The publication, which is based on VfM reporting for the year ending 31 March 2020, found that reinvestment (as a proportion of asset values) increased 15.7 per cent at the median level, reaching 7.2 per cent.
That compares with 6.2 per cent in 2019 and six per cent in 2018.
The figure across all quartiles was at an all-time high, with a weighted average of 7.6 per cent.
For the upper quartile, the figure jumped to 10 per cent, up from 8.7 per cent the previous two years, while for the lower it rose to 4.9 per cent (2019: 4.2 per cent; 2018: 3.9 per cent).
In cash terms, reinvestment stood at £12.2bn in 2020, up from £9.6bn in 2019.
This included a larger proportion of investment in new supply. The VfM percentage metric, calculated by dividing the number of social homes delivered in the year by the total number of social units owned, rose slightly to a weighted average of 1.8 per cent, compared with 1.6 per cent in 2019.
However the regulator noted that there continues to be significant variance in new supply delivery, with the lower quartile delivering homes equivalent to 0.7 per cent of their existing stock in 2020, compared with 2.4 per cent for the upper quartile.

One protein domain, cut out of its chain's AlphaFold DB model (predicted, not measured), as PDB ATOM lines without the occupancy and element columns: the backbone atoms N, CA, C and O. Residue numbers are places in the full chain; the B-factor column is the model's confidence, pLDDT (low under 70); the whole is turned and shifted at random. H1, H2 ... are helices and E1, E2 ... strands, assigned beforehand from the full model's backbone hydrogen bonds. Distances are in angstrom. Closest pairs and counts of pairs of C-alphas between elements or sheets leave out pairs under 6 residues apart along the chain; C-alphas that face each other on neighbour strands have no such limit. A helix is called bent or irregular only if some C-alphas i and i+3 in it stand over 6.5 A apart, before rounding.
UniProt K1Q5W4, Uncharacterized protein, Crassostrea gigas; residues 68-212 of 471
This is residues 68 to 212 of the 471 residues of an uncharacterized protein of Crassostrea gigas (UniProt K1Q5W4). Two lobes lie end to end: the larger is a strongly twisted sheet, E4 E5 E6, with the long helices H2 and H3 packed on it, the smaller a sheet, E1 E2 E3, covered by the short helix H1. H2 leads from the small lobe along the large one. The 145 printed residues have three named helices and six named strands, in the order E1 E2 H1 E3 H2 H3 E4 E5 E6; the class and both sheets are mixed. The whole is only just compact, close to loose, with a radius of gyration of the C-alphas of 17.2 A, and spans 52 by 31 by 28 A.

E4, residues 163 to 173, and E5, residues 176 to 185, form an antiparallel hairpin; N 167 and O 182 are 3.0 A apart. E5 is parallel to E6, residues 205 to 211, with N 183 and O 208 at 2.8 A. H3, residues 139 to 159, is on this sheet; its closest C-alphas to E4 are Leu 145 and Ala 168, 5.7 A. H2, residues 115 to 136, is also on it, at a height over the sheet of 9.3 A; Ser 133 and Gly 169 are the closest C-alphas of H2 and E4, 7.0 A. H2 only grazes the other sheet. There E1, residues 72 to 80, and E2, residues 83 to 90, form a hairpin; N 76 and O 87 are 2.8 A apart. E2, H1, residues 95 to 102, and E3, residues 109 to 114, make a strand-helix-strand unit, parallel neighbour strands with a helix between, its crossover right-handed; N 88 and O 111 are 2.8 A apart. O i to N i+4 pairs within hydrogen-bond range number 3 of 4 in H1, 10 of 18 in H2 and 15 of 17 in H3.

Works to existing social properties increased in nominal terms from £1.91bn in 2019 to £1.93bn in 2020, the regulator noted.
Following on from this, the median headline social housing cost metric has increased by 3.8 per cent to £3,830 per unit.
Over the past three years, capitalised major repairs, total repairs and maintenance costs increased by 15 per cent to £5.7bn. Overall, more than half of the sector reported an increase in repairs and maintenance spend of greater than five per cent.
This, the regulator said, is in part due to building safety spend and health and safety compliance costs.
As recorded in the RSH’s Global Accounts publication in March, EBITDA MRI interest cover continued to decline during the year, with a weighted average of 138 per cent, compared with 153 per cent in 2019 and 174 per cent in 2018.
For the lower quartile, the figure is 126 per cent, while for the upper it stands at 227 per cent.
Over the 2020 year, gross debt increased by eight per cent to £83.1bn compared with £76.9bn in 2019.
Gearing (net debt as a percentage of total assets), increased in the upper quartile over the past three years, to 54.7 per cent, up from 53.1 per cent in 2018. The regulator said this reflects the “increasing levels of debt taken on for development”.
However the lower quartile of providers has seen gearing remain “relatively constant” over the same period, hovering at around 33 per cent, “indicating that some of these providers may be restricted by lending covenants or the capacity to service new loans limiting them from taking on new debt”, the regulator said.